• Filtration – Water passes through filters, catching yet more particles and bacteria.
  • Disinfection – Adding chlorine or chloramine to kill any water-borne pathogens.

Rainwater doesn’t go through this treatment; generally, rainwater harvesting systems will only go through sedimentation and filtration at most.

When you have a filtration system in place, the water that you harvest goes through filters like mesh screens before entering and exiting the pipe, and sedimentation happens naturally as gravity pulls down water-borne particles inside the tank. Before you use that water for drinking, you’ll generally need to boil it.

While tap water is safer for people, it’s not so great for plants, because the treatment process also purges lots of nutrients that make plants thrive. And rainwater tends to be a bit more acidic than tap water, which is also great for a healthy garden.

Because of this, many households use their tank water for outside use only (which is still about half of the average household water consumption), and their indoors water use comes from the tap. However, some households will do limited indoor plumbing – for example, laundry and toilets – and some will invest in a high-quality filtration system to make sure that their water is entirely potable. But in practice, only a small fraction of your water consumption goes towards drinking water, even though all mains water can technically be used for drinking water. So it’s quite possible to use tap water just for drinking, washing veggies, etc. and rainwater for virtually anything else!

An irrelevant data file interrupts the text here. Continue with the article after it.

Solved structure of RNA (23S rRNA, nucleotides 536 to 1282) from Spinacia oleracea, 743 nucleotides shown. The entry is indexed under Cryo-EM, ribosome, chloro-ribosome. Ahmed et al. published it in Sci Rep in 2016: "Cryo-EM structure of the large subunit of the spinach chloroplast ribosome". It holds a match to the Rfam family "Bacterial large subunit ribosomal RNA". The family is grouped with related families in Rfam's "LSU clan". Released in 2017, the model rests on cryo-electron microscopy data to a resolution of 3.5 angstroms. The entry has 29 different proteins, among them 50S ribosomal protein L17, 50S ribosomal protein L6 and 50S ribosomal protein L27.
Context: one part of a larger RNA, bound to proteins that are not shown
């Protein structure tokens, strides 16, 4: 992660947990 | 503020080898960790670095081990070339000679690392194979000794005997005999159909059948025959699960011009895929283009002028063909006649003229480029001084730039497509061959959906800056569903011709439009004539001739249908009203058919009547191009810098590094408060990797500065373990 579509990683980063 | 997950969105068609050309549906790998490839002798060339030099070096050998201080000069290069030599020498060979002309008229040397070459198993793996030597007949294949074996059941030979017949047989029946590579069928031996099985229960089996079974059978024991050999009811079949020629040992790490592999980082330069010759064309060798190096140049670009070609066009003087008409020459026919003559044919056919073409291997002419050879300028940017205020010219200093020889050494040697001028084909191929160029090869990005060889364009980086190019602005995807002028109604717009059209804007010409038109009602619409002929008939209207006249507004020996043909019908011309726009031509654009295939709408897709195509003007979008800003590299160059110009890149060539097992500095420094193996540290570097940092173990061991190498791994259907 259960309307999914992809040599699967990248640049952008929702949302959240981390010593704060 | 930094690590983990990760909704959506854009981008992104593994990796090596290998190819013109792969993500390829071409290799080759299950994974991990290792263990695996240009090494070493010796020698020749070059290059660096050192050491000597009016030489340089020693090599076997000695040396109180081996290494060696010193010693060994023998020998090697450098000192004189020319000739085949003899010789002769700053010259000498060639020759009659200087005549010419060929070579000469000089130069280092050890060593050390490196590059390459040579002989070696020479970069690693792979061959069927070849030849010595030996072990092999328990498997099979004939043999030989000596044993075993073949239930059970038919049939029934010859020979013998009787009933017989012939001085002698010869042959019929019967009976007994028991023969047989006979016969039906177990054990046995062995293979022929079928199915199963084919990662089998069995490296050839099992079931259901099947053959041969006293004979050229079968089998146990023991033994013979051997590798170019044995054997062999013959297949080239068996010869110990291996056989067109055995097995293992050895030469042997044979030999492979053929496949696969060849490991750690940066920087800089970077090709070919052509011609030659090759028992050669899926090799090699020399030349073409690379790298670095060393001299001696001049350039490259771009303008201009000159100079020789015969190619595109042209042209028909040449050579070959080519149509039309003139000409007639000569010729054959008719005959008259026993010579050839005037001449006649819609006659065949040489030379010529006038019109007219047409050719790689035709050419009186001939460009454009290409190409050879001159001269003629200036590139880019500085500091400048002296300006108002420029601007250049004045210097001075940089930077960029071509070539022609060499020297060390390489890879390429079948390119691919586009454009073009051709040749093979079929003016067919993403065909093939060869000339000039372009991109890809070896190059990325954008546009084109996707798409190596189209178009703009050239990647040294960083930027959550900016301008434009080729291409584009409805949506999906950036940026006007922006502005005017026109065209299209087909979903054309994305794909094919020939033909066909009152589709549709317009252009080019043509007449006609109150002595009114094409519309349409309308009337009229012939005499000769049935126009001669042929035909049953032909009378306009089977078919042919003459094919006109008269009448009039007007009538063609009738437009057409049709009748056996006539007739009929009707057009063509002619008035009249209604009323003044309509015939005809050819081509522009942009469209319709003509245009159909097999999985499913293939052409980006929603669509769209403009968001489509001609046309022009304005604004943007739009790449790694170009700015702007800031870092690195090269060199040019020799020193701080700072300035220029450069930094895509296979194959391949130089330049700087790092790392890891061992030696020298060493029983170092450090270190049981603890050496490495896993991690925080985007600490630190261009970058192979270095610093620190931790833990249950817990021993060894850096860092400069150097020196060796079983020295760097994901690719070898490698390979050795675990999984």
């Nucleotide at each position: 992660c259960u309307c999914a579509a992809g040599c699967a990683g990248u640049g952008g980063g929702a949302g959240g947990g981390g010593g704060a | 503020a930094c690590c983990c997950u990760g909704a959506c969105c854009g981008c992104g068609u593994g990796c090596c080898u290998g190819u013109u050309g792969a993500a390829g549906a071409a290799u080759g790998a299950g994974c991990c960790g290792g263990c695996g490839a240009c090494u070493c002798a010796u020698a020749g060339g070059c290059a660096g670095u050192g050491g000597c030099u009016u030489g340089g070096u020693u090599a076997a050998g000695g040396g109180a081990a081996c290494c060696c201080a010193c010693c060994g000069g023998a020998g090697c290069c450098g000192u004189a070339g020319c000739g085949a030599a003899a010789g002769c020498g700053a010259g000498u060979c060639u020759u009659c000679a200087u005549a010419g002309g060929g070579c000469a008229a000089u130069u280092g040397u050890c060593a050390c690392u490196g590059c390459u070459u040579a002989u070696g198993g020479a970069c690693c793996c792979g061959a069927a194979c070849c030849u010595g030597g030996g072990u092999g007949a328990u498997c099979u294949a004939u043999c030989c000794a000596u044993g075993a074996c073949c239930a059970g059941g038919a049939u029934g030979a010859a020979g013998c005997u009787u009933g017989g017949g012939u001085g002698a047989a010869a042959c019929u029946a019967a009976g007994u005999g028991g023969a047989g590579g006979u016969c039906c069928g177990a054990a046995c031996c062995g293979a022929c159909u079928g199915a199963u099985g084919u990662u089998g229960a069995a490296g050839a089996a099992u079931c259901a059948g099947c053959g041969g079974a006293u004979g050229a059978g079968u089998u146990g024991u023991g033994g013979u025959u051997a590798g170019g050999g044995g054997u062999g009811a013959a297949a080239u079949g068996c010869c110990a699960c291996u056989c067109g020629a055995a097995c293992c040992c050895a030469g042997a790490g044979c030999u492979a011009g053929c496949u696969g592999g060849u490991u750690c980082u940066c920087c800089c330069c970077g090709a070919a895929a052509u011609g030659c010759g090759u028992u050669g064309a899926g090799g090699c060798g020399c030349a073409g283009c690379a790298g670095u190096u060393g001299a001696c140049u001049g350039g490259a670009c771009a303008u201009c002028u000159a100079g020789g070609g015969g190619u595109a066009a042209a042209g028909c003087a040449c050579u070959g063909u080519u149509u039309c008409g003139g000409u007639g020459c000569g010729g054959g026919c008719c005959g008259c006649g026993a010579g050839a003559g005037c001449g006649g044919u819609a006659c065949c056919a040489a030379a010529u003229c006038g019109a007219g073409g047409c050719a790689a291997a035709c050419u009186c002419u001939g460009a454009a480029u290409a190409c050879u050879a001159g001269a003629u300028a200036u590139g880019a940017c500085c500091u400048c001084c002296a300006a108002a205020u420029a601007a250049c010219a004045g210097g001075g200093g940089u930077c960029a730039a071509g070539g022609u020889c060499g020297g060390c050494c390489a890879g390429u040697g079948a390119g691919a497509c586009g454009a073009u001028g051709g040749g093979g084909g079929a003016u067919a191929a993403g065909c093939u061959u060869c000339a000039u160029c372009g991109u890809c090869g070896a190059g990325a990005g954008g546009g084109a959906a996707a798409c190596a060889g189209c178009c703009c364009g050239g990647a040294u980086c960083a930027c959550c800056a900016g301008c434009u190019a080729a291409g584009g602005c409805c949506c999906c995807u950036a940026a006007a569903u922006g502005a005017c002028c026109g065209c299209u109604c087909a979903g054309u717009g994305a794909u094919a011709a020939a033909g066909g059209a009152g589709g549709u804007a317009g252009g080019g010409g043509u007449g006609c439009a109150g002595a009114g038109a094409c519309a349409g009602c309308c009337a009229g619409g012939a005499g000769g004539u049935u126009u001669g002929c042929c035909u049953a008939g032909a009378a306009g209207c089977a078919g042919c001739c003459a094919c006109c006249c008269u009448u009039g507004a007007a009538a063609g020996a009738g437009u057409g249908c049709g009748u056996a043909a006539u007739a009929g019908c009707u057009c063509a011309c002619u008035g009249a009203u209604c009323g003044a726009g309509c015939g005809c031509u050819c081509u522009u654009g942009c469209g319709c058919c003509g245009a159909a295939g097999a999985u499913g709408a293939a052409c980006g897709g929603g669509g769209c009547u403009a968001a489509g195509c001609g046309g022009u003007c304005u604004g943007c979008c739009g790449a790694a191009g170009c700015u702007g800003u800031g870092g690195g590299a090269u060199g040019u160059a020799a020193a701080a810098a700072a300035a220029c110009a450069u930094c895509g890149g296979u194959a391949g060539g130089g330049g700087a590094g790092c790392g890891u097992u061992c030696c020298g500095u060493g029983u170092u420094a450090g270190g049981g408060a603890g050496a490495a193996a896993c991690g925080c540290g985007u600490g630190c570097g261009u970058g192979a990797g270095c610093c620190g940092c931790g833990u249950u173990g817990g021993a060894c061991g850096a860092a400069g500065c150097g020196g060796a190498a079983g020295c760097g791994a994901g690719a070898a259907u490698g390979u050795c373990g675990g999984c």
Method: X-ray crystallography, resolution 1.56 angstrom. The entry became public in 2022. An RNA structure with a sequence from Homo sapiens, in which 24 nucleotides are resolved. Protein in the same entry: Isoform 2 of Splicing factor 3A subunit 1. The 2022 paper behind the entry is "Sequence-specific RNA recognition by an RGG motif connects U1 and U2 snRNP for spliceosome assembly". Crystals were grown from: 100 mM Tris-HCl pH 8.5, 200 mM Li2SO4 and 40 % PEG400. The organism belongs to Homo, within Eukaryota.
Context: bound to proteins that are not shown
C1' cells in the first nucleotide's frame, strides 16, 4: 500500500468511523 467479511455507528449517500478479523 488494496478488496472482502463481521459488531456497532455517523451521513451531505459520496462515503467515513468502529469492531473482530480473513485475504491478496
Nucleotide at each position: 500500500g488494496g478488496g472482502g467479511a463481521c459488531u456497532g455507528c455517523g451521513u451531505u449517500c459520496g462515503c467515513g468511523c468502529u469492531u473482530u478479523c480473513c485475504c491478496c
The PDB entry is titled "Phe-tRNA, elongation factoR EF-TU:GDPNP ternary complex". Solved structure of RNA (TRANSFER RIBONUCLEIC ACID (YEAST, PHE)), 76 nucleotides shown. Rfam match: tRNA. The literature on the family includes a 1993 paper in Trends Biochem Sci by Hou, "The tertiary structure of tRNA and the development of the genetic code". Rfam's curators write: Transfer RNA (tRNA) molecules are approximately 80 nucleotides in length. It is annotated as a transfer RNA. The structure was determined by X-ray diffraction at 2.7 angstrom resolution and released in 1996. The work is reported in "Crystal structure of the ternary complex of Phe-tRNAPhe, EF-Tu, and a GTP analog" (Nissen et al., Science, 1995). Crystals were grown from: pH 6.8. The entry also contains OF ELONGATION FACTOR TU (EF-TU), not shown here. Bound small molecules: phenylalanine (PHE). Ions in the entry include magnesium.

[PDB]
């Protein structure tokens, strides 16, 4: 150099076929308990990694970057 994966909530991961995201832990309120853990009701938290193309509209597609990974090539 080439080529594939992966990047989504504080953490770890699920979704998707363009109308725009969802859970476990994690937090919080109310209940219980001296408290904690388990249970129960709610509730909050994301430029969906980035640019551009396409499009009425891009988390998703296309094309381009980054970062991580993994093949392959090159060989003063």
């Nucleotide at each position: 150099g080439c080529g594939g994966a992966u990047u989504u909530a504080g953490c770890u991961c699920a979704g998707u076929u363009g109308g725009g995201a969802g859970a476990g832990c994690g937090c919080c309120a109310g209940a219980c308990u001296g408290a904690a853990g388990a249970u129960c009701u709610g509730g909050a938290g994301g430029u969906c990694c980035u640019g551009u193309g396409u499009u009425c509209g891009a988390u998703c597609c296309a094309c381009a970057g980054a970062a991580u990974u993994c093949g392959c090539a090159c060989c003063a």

2. Round-the-clock convenience

Source: reminetwork.com

Tap water and rainwater are both convenient in very different ways, which is why most of the time householders will use both to their best effect.

Tap water is delivered to your home in perfect, drinkable and generally delicious condition! But there are some situations where water companies will issue outages, like after a storm when the water source is too turbid, and the water could damage their equipment. And growing water shortages comes water restrictions, too – sure, you can drink water 24/7, but can you take a long cozy shower for 20 minutes, or have a lush green garden year-round?